Ukraine Crisis: The Who, the What and the Why

Many experts are worried about the physical and psychological impact of the war on men, women and children. They propose that Ukraine’s child population is at a great risk of a long list of mental health issues and harm.

3 min read
Ukraine Crisis: The Who, the What and the Why

By: Suzann Abraham

On February 24, 2022, Russian troops invaded Ukraine and its people. Russian President Vladmir Putin launched this attack after the UN Security Council called him to refrain from war. He also launched this hours after Ukrainian President Volodymyr Zelenskyy made a bid of peace towards Russians and their President.

Forty four million people have become subject to unsafe conditions, exposure to arms, unstable finances and a loss of livelihood. A woman, Marta Shokalo, wrote of her fear and uncertainty during the initial days. She spoke of the feat her ten year old son held. She said, “I dressed my 10-year-old son. We had some breakfast, sitting as far from the windows as we could, but he was so scared he vomited.” This is the story that many men, women and young ones face.

According to ABC news, many children are to stay in bomb shelters, basements, metro stations and any other underground facilities. Those who are able to escape are fleeing to nearby countries.

Citizens are exposed to various hazards during a war. There are many physical risks for people such as smoke infected lungs, food insecurity and critical injuries caused by weapons. In addition to this, psychologists and professors express their concern over the mental health that people will face for a long period of time. Those exposed to such conditions have a high risk of a long list of mental health problems such as PTSD, depression, anxiety and more. Even if some do not exhibit symptoms of mental health conditions, they may react differently in situations. They may be far more agitated, stressed, unsettled or difficult to console. Many experts worry about children that do not exhibit symptoms because they may be withdrawing their mental state and will most likely suffer the consequences later in their lives.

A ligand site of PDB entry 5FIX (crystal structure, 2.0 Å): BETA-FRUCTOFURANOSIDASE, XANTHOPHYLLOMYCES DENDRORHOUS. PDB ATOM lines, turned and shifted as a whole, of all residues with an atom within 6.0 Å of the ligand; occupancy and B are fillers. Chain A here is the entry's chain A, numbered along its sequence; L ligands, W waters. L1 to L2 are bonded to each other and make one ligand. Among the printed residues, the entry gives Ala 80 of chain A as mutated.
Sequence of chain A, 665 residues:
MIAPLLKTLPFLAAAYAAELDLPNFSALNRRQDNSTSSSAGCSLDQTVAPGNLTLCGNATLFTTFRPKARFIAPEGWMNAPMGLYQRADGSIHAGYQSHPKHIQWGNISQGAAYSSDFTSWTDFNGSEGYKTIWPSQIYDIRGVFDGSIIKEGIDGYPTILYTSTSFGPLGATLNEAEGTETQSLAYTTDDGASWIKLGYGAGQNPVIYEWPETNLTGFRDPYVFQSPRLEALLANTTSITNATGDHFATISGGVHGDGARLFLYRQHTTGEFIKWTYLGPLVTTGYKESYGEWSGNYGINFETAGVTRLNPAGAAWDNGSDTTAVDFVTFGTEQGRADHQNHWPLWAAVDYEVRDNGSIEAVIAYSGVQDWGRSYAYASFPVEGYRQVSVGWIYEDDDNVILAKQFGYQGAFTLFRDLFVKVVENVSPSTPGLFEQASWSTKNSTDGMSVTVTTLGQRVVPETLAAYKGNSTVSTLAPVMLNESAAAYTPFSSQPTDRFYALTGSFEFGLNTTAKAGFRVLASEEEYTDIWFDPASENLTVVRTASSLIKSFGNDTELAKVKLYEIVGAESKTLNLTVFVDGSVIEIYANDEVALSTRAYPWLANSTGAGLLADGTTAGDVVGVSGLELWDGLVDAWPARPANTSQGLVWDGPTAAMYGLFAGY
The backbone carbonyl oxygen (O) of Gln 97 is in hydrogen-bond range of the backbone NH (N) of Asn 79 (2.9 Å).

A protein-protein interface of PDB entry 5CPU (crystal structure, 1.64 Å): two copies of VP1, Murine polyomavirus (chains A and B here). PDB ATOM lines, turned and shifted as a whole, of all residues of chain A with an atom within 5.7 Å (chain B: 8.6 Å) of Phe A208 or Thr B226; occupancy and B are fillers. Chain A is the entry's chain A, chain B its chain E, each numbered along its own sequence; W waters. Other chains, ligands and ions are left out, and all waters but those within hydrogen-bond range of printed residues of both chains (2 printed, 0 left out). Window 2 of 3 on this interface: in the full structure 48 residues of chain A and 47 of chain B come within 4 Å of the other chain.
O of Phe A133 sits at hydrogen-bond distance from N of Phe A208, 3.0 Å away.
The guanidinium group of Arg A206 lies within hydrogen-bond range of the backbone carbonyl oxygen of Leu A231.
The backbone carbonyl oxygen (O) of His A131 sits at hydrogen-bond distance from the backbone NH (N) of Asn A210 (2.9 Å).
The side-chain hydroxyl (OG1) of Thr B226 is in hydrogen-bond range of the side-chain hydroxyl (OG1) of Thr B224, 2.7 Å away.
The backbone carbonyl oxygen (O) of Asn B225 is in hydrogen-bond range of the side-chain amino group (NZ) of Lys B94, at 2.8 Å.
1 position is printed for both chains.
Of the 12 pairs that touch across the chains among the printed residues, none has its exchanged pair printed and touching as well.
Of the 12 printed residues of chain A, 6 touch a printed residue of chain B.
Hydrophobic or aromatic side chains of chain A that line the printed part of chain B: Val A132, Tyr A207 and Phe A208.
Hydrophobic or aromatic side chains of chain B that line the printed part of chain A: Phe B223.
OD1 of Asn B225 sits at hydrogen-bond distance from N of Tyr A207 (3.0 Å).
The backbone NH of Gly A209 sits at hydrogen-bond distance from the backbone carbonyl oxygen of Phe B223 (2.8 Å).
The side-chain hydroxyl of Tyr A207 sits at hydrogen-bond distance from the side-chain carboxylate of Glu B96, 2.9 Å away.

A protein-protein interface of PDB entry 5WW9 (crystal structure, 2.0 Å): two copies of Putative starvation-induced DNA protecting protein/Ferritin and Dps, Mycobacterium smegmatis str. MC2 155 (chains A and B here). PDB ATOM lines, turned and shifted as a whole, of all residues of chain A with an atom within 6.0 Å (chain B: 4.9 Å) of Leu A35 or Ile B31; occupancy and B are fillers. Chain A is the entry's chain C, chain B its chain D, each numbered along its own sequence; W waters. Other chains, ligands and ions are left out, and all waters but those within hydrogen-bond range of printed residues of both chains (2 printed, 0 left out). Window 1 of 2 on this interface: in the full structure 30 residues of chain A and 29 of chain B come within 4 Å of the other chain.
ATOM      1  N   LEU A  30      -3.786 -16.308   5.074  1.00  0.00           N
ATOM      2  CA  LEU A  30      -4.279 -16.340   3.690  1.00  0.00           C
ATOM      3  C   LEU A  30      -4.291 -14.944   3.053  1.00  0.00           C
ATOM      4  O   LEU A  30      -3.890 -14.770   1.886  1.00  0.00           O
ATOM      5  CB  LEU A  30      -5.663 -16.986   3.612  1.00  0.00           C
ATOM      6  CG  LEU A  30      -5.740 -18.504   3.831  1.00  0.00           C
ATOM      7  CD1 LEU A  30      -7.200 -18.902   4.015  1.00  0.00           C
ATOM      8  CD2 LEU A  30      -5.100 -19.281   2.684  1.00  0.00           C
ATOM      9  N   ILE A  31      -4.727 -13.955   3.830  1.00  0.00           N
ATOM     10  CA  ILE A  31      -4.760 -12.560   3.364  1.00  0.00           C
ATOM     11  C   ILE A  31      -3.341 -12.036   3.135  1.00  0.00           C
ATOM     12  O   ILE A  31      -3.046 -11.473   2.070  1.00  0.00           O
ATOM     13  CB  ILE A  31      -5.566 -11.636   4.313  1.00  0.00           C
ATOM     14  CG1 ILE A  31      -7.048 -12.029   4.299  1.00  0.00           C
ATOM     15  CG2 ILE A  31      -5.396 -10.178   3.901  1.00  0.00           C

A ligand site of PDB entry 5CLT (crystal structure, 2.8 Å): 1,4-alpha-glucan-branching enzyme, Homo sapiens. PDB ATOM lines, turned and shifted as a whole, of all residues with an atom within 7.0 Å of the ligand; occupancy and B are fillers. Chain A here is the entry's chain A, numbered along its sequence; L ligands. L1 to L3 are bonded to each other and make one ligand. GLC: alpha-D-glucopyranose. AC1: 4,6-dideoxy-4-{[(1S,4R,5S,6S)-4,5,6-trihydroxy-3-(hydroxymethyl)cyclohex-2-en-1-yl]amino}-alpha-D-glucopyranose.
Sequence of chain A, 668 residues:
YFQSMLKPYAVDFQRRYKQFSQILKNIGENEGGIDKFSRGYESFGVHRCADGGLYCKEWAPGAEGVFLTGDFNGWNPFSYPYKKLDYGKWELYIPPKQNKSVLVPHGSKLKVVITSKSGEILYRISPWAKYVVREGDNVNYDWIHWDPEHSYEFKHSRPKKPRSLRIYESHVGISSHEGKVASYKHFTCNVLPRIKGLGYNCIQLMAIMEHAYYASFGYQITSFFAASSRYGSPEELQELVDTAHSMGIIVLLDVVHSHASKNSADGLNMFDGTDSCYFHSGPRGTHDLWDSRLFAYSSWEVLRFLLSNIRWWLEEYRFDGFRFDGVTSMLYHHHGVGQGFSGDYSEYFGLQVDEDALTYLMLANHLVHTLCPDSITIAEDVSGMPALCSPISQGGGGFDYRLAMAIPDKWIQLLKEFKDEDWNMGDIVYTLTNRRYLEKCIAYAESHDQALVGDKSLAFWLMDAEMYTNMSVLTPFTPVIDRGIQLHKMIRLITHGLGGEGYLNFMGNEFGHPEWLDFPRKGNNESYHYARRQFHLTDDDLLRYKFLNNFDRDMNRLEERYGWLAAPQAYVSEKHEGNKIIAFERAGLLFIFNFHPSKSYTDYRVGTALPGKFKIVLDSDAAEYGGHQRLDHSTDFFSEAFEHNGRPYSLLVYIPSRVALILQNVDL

Despite these challenges, citizens of Ukraine have joined as a community to face the war in any way they can. After the invasion began, civilians volunteered themselves to provide defense equipment, funds, medical support and more to their soldiers. In several cities, civilians were waiting for hours to donate their blood for soldiers. Marketing manager, Maksym Khodushko, stated, “There were so many people willing to give blood today that they are waiting their turn outside the hospital.” This is a mere example of the many testimonies of collective support from people.

Railway stations in the east of Ukraine vow to do their best in moving people out of vulnerable conditions. Railway workers still come to work to do their part and 80% of trains work under emergency mode. Trains change routes and slow down depending on the presence of bomb shelters or emergencies. Regardless, they focus their attention on moving as many people as they can to western and central Ukraine.

So why is this happening?

Ukraine is a land of geographical and political importance to Russia and the West. They have resources and routes in the Black Sea that make it valuable. Russia has immense interest in the land also because of Ukraine’s historical connections with the country.

Can Ukraine rely on their European and NATO allies?
Not exactly. Europe and the United States have provided financial and military support for many years. Their military support came in the form of arms provisions, monetary aid or other simple gestures. The country is not officially a part of the NATO alliance to be able to receive direct and public military support.

Today, Ukraine continues in their desperate fight towards peace. Their troops continue to work tirelessly against their opposition despite the increasing chances of resource scarcity and danger. Civilians continue to support their troops in any way they can. This war may act as a precedent for a long period of recovery or a possible global conflict, greater than it already is.


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